Health cuts raise worry over health cuts hurt [GA]
"Georgia has repeatedly cut spending on public health emergencies this decade, despite heightened anxieties over bioterrorism and, more recently, the swine flu virus. The cuts cast doubt on the state's ability to detect and contain virulent outbreaks such as pandemic influenza, experts inside and outside state government say. A severe pandemic, a 2008 study found, could kill 57,000 Georgians, or about one-half of 1 percent of the state's population. State officials say the public health system is adequately handling the current, relatively mild outbreak in part because of extra work by lab technicians and other employees. But they acknowledge that the budget cuts of recent years could hamper the system's effectiveness. [...] For the fiscal 2010 budget, which takes effect July 1, lawmakers voted to reduce all public health spending by $1.4 million, or 6 percent. The budget cuts leave the public health division with lab staffing issues and other problems that were identified in a state audit [...] The 2006 audit said lab workers complained they 'were experiencing difficulty attracting and retaining qualified personnel,' partly because salaries were too low in comparison with those at the Atlanta-based Centers for Disease Control and Prevention." (Atlanta Journal-Constitution; 10May09; Alan Judd) http://www.ajc.com/services/content/printedition/2009/05/10/swine0510.html
Science agency to review FBI's anthrax inquiry
"The National Academy of Sciences said Friday it will review the lab work behind the FBI's conclusion that Army scientist Bruce Ivins was responsible for the anthrax [sic] mailings that killed five people in 2001. The FBI will pay the Washington-based society nearly $880,000 for the independent, 15-month committee review of the genetic and chemical studies investigators used to link Ivins to the attacks, academy spokeswoman Jennifer Walsh said. [...] The FBI's conclusions were based on microbial forensics, a relatively new field combining crime-investigation techniques and advanced microbiology. The bureau said scientists performed extensive tests that connected the anthrax used in the letters to that in a flask controlled by Ivins. The academy said it will evaluate 'the reliability of the principles and methods used by the FBI, and whether the principles and methods were applied appropriately to the facts.'"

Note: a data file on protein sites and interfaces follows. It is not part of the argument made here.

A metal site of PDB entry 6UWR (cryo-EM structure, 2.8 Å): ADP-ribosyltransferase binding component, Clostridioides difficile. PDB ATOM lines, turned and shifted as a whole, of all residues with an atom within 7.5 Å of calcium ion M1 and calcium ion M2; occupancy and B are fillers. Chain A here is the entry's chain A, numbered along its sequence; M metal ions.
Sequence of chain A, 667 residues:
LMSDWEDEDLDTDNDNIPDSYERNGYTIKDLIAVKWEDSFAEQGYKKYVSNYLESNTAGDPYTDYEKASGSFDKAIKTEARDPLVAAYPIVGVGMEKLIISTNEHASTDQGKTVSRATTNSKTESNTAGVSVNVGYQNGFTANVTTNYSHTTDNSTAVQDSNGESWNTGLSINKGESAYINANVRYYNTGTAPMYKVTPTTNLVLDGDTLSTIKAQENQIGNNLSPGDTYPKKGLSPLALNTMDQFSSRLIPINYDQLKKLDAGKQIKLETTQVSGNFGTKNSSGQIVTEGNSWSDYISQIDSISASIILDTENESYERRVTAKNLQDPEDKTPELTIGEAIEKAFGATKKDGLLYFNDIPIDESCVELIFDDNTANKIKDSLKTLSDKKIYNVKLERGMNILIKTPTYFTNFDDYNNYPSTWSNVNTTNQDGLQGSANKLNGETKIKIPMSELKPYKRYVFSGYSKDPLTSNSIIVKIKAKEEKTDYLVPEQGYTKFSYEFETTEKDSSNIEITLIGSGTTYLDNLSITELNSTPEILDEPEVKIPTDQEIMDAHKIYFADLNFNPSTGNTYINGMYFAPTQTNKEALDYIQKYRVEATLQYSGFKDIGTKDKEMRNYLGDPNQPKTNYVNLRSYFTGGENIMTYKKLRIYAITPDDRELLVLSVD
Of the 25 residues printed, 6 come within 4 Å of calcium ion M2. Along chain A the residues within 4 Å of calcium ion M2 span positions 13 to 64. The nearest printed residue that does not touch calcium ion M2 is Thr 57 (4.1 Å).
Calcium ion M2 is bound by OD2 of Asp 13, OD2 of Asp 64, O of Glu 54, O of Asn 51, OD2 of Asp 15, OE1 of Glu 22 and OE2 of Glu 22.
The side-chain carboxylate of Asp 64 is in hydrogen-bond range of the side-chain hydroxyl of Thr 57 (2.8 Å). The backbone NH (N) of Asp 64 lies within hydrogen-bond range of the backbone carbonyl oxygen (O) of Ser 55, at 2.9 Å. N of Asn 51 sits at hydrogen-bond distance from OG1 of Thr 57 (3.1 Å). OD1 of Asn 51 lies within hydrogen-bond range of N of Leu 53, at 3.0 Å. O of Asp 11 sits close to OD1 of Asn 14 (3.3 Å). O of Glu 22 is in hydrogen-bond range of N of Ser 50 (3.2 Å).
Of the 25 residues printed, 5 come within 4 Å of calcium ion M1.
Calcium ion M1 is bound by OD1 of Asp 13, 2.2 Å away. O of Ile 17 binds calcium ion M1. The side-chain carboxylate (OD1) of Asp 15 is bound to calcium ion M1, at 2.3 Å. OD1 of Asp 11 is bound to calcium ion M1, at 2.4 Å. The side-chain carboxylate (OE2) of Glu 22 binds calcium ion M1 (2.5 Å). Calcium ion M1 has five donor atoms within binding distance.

(Guardian; 10May09; Source: AP)
A custom drug [Op-Ed]
"When diseases like swine flu hit, pregnant women are especially at risk.
And yet we know surprisingly little about how to treat them. In its guidelines for the antiviral drugs Tamiflu and Relenza, the Centers for Disease Control and Prevention says that pregnant women infected or at high risk for infection should take the recommended adult dosage: 'Pregnancy should not be considered a contraindication' to taking the drugs, because the benefits of treatment 'likely outweigh the theoretical risks of antiviral use.' But we don't know whether this is true. [...] Pregnancy acts as a wild card when it comes to medication. Changes in blood flow, digestion, kidney function and enzymatic activity alter the ways that drugs act on the body. [...] The consequences are potentially profound. One of the antibiotics used for treating exposure to anthrax is metabolized so quickly by the pregnant body that no dose, no matter how large, is likely to be effective." (New York Times; 09May09; Ruth Faden, Anne Drapkin Lyerly & Maggie Little) http://www.nytimes.com/2009/05/10/opinion/10faden.html
FDA [Food & Drug Administration] nominee pledges to revamp food safety
"President Barack Obama's pick to oversee food and drug safety pledged last week to revamp protection of the nation's food supply to help prevent future disease outbreaks. Dr. Margaret Hamburg, a bioterrorism expert who once served as New York City health commissioner, breezed through her confirmation hearing before the Senate Health, Education, Labor and Pensions committee, with no senators expressing opposition. Hamburg, 53, said she wants to restore public confidence in the Food and Drug Administration by putting science first and running an open and accountable operation. [...] 'The agency is facing a range of new and daunting challenges,' Hamburg told senators. 'These include the globalization of food and drug production, the emergence of new and complex medical technologies, and the risk of adulteration or deliberate terror attacks on our food and drug supplies.'" (South Florida Times; 11May09; Source: AP)